A subsidiary of American Tower Corporation (ATC) on Monday signed an agreement to buy 20,000 mobile towers owned by Vodafone India and Idea Cellular for $1.2 billion (Rs 7,850 crore at current exchange rate), kicking off a phase of consolidation.
ATC Telecom Infrastructure, earlier known as Viom, will be paying Rs 39 lakh per tower. According to experts, this is quite an attractive price for the buyer. Canada-based Brookfield was in race to buy Vodafone-Idea’s telecom assets, according to sources.
The price per tower is similar to what ATC had paid two years ago when it bought a 51 per cent stake in Viom Networks (42,000 towers) from the Tatas and Kanorias for Rs 7,635 crore. It had then paid Rs 35 lakh per tower.
A statement by Vodafone and Idea said if the deal goes through before the proposed merger of the two companies, Vodafone India will receive Rs 3,850 crore ($592 million) and Idea will receive Rs 4,000 crore ($615 million). DSP Merrill Lynch is the sole financial advisor to Idea for the deal.
Tower companies claimed current valuation in the market, especially with about 260,000 towers up for sale, varies from Rs 30 lakh to as high as Rs 70 lakh, depending on tenancy, as well as the length of the contract with a telco.
However, according to Morgan Stanley, the combined tenancy ratio of the Vodafone-Idea towers at 1.7 is expected to go down to 1.4, after removal of overlapping sites once the companies merge.
After the merger, as many as 6,300 co-located tenancies of the two operators on some towers will become single tenancies, in two years, without exit penalty. Thus, the tenancy will be much lower than that of ATC Infrastructure (2.2) and Bharti Infratel (2.4).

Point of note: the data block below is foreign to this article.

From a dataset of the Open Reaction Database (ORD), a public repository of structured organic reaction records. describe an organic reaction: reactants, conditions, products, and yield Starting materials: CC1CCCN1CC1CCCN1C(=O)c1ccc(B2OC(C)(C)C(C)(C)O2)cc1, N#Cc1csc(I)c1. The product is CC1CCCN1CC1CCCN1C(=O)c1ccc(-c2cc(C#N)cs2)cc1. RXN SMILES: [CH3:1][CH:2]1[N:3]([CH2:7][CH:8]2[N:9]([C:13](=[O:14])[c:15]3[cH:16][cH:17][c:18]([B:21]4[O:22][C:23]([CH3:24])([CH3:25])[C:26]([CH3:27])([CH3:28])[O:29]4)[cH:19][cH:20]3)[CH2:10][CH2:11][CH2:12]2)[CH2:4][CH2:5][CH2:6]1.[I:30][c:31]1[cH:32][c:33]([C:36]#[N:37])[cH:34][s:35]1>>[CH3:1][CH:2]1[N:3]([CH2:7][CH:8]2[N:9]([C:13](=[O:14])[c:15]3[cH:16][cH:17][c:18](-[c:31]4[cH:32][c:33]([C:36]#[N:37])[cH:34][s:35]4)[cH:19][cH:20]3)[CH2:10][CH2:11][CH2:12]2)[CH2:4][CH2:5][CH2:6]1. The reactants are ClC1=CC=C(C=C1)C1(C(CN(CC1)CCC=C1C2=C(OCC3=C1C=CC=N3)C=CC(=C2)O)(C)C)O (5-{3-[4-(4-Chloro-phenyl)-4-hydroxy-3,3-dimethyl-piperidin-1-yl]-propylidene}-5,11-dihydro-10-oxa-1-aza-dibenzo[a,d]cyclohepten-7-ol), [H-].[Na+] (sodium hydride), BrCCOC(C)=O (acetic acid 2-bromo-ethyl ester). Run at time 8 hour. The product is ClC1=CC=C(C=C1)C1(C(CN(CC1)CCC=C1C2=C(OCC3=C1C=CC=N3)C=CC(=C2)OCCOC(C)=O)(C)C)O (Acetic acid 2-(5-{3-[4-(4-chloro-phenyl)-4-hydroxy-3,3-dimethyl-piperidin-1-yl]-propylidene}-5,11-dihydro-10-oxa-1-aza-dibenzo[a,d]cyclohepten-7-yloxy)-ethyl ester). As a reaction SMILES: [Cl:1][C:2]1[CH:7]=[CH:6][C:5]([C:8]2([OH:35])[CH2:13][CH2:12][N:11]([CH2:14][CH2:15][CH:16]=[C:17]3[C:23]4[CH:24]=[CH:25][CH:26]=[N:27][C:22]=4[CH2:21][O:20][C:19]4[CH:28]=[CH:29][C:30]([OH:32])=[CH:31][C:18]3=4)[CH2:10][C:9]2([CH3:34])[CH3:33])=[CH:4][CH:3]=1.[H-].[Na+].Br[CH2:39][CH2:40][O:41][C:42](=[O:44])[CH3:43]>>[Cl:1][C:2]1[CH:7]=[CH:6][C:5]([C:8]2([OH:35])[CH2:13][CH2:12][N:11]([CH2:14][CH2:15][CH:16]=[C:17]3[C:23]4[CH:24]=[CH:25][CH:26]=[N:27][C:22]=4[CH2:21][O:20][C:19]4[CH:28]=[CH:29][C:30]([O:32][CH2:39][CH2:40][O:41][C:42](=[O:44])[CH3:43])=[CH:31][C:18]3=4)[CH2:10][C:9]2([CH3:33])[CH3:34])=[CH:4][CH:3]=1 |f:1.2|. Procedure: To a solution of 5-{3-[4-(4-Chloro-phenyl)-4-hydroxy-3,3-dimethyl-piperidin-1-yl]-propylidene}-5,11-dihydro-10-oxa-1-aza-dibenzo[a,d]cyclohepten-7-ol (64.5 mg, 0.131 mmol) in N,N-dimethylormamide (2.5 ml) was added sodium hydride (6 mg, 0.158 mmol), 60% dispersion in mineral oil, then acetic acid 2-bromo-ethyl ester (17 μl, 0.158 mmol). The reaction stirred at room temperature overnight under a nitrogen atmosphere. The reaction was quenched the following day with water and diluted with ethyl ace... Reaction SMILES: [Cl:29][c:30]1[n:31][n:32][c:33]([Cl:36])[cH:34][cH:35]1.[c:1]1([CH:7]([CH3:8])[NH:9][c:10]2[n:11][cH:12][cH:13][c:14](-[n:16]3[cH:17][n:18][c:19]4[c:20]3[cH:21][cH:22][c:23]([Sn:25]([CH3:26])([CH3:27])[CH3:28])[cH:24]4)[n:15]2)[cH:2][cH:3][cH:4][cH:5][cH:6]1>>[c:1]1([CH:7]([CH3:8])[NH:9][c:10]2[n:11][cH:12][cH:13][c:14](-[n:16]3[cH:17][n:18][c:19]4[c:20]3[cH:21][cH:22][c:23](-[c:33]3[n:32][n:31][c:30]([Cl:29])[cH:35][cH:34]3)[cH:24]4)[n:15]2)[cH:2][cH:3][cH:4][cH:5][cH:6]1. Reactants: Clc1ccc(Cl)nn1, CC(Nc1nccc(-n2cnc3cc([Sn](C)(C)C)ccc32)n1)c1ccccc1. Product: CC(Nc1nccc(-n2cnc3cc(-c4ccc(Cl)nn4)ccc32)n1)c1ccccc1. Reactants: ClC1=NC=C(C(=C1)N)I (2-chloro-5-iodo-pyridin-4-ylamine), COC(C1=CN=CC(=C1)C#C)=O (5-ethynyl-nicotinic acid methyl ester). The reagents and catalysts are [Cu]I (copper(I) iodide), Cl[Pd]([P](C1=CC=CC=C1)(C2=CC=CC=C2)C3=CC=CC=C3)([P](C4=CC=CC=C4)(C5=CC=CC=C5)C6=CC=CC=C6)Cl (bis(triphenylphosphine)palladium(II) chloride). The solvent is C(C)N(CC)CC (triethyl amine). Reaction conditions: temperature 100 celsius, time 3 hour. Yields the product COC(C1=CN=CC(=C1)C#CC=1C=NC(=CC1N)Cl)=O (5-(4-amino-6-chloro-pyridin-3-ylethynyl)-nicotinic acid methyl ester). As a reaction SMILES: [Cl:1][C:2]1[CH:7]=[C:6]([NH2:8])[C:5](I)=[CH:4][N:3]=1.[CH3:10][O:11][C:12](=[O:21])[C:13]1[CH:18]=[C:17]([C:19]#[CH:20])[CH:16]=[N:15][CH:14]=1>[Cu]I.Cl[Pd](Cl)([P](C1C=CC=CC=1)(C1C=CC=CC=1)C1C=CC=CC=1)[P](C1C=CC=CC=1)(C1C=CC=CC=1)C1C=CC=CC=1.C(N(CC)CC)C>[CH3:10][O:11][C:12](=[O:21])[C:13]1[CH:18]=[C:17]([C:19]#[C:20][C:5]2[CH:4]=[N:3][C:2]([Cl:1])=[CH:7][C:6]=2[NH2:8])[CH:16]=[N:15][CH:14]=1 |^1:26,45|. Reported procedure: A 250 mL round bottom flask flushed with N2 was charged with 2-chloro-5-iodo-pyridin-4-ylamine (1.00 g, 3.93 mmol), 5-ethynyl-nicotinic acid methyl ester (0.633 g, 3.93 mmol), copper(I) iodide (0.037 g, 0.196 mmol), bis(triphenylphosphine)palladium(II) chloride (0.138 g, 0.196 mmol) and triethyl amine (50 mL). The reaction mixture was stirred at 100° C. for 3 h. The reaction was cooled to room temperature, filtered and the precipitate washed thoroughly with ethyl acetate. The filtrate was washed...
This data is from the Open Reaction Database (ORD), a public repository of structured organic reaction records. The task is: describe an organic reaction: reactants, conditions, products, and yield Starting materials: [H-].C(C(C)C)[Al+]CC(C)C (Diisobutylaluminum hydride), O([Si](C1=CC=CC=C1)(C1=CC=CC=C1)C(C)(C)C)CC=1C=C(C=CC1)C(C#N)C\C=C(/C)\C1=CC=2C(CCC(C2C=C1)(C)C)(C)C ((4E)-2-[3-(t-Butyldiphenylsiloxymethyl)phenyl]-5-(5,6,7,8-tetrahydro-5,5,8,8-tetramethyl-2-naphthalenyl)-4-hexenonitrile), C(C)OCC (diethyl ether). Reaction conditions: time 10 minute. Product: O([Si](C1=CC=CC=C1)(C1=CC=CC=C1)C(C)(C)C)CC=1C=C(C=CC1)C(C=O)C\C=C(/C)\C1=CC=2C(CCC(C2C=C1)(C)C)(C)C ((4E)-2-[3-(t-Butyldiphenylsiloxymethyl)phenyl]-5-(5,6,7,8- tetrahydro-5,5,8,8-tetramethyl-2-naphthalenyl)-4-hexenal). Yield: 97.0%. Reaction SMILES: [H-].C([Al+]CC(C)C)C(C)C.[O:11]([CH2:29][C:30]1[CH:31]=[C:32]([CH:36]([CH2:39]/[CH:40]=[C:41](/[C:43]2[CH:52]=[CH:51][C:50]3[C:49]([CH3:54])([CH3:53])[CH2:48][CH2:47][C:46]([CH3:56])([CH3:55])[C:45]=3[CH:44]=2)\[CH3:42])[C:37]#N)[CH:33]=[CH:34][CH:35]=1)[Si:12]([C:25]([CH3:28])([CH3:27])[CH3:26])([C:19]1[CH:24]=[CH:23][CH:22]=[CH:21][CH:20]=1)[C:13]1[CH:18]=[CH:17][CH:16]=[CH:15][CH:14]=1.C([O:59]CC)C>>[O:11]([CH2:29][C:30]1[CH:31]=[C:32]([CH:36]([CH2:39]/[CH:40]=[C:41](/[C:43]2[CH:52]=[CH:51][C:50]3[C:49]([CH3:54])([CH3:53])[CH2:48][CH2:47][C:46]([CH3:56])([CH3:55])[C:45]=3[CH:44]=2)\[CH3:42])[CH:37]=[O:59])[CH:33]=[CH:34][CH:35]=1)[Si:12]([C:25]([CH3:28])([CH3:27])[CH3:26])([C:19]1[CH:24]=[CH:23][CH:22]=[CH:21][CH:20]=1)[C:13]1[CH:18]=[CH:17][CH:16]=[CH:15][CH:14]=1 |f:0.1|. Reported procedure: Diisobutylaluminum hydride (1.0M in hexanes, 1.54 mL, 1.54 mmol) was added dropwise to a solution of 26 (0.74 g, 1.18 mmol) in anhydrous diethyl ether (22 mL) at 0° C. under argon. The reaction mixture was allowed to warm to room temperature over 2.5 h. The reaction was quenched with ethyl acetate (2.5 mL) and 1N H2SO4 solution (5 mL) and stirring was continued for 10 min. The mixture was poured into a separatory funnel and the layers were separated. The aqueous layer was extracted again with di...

Tenancy, expressed as a ratio, is the number of companies that have put up active infrastructure or antennae on a particular tower.
With this deal, ATC will command over 80,000 mobile towers across India, with a market share of around 19-20 per cent. That will make it a clear second-largest player in the business, but it will still be only half the size of the number one player, expected to be formed with the Indus Towers and Bharti Infratel combine.
Bharti Infratel has already proposed acquiring a majority or full stake in the country’s largest tower operator, Indus Towers, making it a subsidiary. Stakes of Idea, Vodafone and others will also be bought out.
It then plans to sell a controlling stake in Bharti Infratel to a consortium led by KKR. The combined entity will have a little more than 160,000 towers.
ATC has faced a setback with two of its clients — Tata Teleservices and Telenor — selling their businesses to Bharti Airtel. They accounted for 40 per cent of ATC Infrastructure’s revenues. Airtel has provided no assurance it will continue to use ATC’s towers.
Sources said Bharti will continue to keep at least half the towers, as it needs to expand its capacity, especially to take on new entrant Reliance Jio.
ATC also has an assurance that Tata Teleservices will pay about Rs 7,000 crore for the residual life of the towers — the term ends in 2023 — in case Bharti does not continue with tenancies. It could tell analysts to adjust the balance by giving a part of its stake in ATC Infrastructure to ATC.
ATC is also on a lookout for other acquisitions, a strategy it has used effectively to grow its business in the country. It is also one of the contenders to buy out about 37,000 towers to be sold by GTL Infrastructure and Tower Vision, two of the smaller players in the business.
Also, the US infrastructure company has shown an interest in talking to Reliance Communications, whose 43,600 towers are up for sale, even though they declined to comment on the issue.
With its earlier deal with Brookfield to buy a 51 per cent stake in the tower business for Rs 11,000 crore now called off, a key element in Reliance Communications’ debt-restructuring plan includes the sale of its tower assets for part-payment of its Rs 40,000-crore debt.
The valuation of tower companies has fallen substantially — in 2010, ATC bought the towers of Essar at a value of Rs 45 lakh. GTL had also picked Aircel’s towers at a similar rate.
However, Brookfield, which had agreed to pay Rs 49 lakh for each tower to RCom, decided not to go through the deal as the expected tenancies from Aircel and even RCom have not fructified.
Source : business-standard.com